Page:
However, if you do love your green tea hot, there's hope: a study of Turkish green tea tested 75, 85, and 95 degree Celcius brews, and found that 85 degrees for three minutes maximized helpful antioxidant levels. It also depends on how you're taking the tea. A 2015 study found that when you're using whole leaves for brewing green or white tea, you get maximum antioxidants from cool water, but when you're using tea bags — which normally use broken-up, milled leaves — you get the most antioxidants from hot water.
2. Very Hot Tea May Increase Cancer Risk
There's been a discussion for a while in scientific circles about whether drinking very hot tea can affect cancer risk. A study in 2018, for instance, found that there could be a link between cancer and very hot tea drinking — but only in people who also smoke and drink alcohol, which are both known to raise cancer risk. Since 2016, the International Agency for Research on Cancer has defined drinking very hot beverages as a potential carcinogen, though the studies that determined that result mostly focused on maté, which is traditionally drunk at scorching temperatures.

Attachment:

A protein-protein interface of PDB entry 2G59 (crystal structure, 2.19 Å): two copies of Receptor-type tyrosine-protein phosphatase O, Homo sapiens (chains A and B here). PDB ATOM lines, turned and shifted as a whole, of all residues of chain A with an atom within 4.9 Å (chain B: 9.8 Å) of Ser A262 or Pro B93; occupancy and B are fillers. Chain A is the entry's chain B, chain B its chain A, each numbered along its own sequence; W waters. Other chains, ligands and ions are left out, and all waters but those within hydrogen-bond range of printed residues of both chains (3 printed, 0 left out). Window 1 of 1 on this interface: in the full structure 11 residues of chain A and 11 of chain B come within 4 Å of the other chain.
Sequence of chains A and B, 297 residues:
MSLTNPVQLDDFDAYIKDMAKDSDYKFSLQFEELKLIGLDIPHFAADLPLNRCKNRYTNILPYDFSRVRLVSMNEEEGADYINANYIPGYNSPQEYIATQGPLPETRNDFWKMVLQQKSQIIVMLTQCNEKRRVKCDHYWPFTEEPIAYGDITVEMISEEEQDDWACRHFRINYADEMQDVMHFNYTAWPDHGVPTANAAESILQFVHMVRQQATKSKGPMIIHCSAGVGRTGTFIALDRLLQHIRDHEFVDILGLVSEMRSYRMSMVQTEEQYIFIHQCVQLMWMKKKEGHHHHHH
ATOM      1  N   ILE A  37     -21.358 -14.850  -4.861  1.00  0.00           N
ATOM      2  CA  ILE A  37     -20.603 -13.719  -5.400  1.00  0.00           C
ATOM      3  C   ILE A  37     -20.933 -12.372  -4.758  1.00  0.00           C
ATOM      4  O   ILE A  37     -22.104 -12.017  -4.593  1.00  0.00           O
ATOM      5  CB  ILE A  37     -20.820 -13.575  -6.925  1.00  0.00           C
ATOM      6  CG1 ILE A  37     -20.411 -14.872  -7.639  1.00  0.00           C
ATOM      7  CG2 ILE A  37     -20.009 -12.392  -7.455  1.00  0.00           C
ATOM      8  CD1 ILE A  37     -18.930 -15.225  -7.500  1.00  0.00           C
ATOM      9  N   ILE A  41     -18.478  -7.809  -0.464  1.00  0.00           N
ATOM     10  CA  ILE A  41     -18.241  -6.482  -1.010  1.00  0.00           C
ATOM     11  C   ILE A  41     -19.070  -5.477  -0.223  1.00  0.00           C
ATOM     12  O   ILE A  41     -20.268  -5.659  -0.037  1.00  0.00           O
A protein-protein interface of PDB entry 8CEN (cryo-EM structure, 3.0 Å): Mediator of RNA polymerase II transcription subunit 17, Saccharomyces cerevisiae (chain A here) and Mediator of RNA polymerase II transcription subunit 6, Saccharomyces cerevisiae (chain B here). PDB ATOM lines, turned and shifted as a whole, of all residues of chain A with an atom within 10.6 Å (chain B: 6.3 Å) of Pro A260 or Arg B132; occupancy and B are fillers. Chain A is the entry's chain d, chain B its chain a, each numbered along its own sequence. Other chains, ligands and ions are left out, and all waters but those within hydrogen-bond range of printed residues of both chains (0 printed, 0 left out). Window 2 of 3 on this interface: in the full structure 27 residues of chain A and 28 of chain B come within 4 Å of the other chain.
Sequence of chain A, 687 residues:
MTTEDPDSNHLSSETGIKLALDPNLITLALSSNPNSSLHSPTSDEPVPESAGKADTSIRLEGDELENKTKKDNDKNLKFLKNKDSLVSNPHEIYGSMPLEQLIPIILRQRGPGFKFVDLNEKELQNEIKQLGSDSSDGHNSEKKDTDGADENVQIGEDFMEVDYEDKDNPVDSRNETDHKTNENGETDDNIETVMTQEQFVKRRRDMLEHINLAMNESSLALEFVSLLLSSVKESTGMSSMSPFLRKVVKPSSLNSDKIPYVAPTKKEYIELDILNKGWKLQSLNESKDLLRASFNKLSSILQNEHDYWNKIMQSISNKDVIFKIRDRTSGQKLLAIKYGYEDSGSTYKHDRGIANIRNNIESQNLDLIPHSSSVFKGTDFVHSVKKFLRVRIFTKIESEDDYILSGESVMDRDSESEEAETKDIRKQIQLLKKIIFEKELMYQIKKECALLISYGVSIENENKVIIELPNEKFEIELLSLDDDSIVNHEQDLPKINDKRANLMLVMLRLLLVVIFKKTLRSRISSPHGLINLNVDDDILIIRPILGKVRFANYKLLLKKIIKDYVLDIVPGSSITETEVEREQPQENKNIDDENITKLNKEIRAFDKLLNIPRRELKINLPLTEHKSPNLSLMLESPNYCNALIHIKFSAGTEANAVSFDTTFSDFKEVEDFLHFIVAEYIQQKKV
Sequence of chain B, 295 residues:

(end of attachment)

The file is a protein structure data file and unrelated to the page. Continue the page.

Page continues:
More recently, a study published in the International Journal of Cancer in 2019 studied 50,045 Iranians between 2004 and 2008, and found that preferences for extremely hot tea and drinking hot tea very soon after boiling were both associated with a 90 percent increase in risk for developing esophageal cancer. However, more work needs to be done to establish whether this is just an association, or a definite case of cause and effect.
3. Hot Tea Actually Make Us Friendlier
A study from 2008 sheds light on why you might feel better when holding your hot tea in the mornings; heat in beverages appears to make humans feel warmer towards others. People who held a warm beverage (in the case of the experiment, coffee) and were asked to judge somebody else gave much warmer judgements about them — around an 11 percent improvement — than if they were asked to do it while holding an iced drink. Psychologically, it seems that the experience of holding and having a hot beverage raises our ideas of comfort and internal warmth, in turn apparently shifting our perspective about others. Iced tea? Not so great.
4. Hot Tea Helps Cool You Down In Hot Weather, While Cold Tea Might Be Less Effective